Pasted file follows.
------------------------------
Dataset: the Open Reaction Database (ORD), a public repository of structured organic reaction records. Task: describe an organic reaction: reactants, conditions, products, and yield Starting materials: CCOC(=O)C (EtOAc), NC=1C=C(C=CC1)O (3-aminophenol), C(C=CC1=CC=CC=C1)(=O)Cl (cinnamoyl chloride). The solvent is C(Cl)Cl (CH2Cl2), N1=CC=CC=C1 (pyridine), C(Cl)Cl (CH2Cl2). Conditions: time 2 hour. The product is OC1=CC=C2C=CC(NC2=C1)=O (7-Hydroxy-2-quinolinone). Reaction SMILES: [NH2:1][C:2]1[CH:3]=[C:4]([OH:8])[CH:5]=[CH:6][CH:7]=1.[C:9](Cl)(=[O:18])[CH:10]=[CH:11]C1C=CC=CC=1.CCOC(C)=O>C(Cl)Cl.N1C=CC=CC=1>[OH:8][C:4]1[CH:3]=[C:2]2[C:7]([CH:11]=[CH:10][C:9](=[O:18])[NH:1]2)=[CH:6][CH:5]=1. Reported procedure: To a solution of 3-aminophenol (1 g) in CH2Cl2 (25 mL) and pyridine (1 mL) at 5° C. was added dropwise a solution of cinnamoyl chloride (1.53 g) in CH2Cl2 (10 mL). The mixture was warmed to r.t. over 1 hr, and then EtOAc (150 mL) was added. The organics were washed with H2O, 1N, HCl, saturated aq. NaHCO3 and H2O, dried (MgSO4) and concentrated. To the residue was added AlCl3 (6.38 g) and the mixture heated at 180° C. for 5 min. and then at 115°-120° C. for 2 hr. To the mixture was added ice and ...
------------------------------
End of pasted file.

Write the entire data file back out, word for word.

Dataset: the Open Reaction Database (ORD), a public repository of structured organic reaction records. Task: describe an organic reaction: reactants, conditions, products, and yield Starting materials: CCOC(=O)C (EtOAc), NC=1C=C(C=CC1)O (3-aminophenol), C(C=CC1=CC=CC=C1)(=O)Cl (cinnamoyl chloride). The solvent is C(Cl)Cl (CH2Cl2), N1=CC=CC=C1 (pyridine), C(Cl)Cl (CH2Cl2). Conditions: time 2 hour. The product is OC1=CC=C2C=CC(NC2=C1)=O (7-Hydroxy-2-quinolinone). Reaction SMILES: [NH2:1][C:2]1[CH:3]=[C:4]([OH:8])[CH:5]=[CH:6][CH:7]=1.[C:9](Cl)(=[O:18])[CH:10]=[CH:11]C1C=CC=CC=1.CCOC(C)=O>C(Cl)Cl.N1C=CC=CC=1>[OH:8][C:4]1[CH:3]=[C:2]2[C:7]([CH:11]=[CH:10][C:9](=[O:18])[NH:1]2)=[CH:6][CH:5]=1. Reported procedure: To a solution of 3-aminophenol (1 g) in CH2Cl2 (25 mL) and pyridine (1 mL) at 5° C. was added dropwise a solution of cinnamoyl chloride (1.53 g) in CH2Cl2 (10 mL). The mixture was warmed to r.t. over 1 hr, and then EtOAc (150 mL) was added. The organics were washed with H2O, 1N, HCl, saturated aq. NaHCO3 and H2O, dried (MgSO4) and concentrated. To the residue was added AlCl3 (6.38 g) and the mixture heated at 180° C. for 5 min. and then at 115°-120° C. for 2 hr. To the mixture was added ice and ...